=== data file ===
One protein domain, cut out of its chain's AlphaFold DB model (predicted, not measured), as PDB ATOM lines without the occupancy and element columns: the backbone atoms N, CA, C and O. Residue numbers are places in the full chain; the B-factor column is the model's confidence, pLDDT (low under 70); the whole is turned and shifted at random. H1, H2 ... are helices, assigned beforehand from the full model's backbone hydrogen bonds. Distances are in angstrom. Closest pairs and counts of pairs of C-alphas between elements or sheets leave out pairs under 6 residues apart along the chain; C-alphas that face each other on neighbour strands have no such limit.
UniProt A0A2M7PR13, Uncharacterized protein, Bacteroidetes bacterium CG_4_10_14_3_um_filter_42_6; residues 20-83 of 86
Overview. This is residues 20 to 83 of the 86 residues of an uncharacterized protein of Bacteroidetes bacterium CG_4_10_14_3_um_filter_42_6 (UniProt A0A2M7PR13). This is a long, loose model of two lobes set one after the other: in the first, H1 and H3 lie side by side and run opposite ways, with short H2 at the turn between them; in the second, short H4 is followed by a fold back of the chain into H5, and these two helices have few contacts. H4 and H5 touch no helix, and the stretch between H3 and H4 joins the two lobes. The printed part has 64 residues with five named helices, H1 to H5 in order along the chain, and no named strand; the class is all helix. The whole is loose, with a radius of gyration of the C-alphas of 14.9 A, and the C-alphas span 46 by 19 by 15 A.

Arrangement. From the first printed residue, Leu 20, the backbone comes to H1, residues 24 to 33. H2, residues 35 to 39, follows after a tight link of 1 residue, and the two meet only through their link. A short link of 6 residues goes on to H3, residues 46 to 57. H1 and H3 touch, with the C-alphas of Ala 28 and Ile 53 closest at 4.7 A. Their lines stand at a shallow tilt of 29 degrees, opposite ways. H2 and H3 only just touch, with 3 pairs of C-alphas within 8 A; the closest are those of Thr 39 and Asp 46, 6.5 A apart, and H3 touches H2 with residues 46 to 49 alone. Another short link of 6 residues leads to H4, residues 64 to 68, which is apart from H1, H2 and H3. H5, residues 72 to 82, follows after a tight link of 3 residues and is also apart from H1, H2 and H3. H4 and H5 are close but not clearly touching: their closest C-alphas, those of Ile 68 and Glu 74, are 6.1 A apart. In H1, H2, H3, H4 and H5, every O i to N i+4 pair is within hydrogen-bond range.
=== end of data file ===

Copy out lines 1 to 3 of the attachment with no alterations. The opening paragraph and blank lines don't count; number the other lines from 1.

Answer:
UniProt A0A2M7PR13, Uncharacterized protein, Bacteroidetes bacterium CG_4_10_14_3_um_filter_42_6; residues 20-83 of 86
Overview. This is residues 20 to 83 of the 86 residues of an uncharacterized protein of Bacteroidetes bacterium CG_4_10_14_3_um_filter_42_6 (UniProt A0A2M7PR13). This is a long, loose model of two lobes set one after the other: in the first, H1 and H3 lie side by side and run opposite ways, with short H2 at the turn between them; in the second, short H4 is followed by a fold back of the chain into H5, and these two helices have few contacts. H4 and H5 touch no helix, and the stretch between H3 and H4 joins the two lobes. The printed part has 64 residues with five named helices, H1 to H5 in order along the chain, and no named strand; the class is all helix. The whole is loose, with a radius of gyration of the C-alphas of 14.9 A, and the C-alphas span 46 by 19 by 15 A.

Arrangement. From the first printed residue, Leu 20, the backbone comes to H1, residues 24 to 33. H2, residues 35 to 39, follows after a tight link of 1 residue, and the two meet only through their link. A short link of 6 residues goes on to H3, residues 46 to 57. H1 and H3 touch, with the C-alphas of Ala 28 and Ile 53 closest at 4.7 A. Their lines stand at a shallow tilt of 29 degrees, opposite ways. H2 and H3 only just touch, with 3 pairs of C-alphas within 8 A; the closest are those of Thr 39 and Asp 46, 6.5 A apart, and H3 touches H2 with residues 46 to 49 alone. Another short link of 6 residues leads to H4, residues 64 to 68, which is apart from H1, H2 and H3. H5, residues 72 to 82, follows after a tight link of 3 residues and is also apart from H1, H2 and H3. H4 and H5 are close but not clearly touching: their closest C-alphas, those of Ile 68 and Glu 74, are 6.1 A apart. In H1, H2, H3, H4 and H5, every O i to N i+4 pair is within hydrogen-bond range.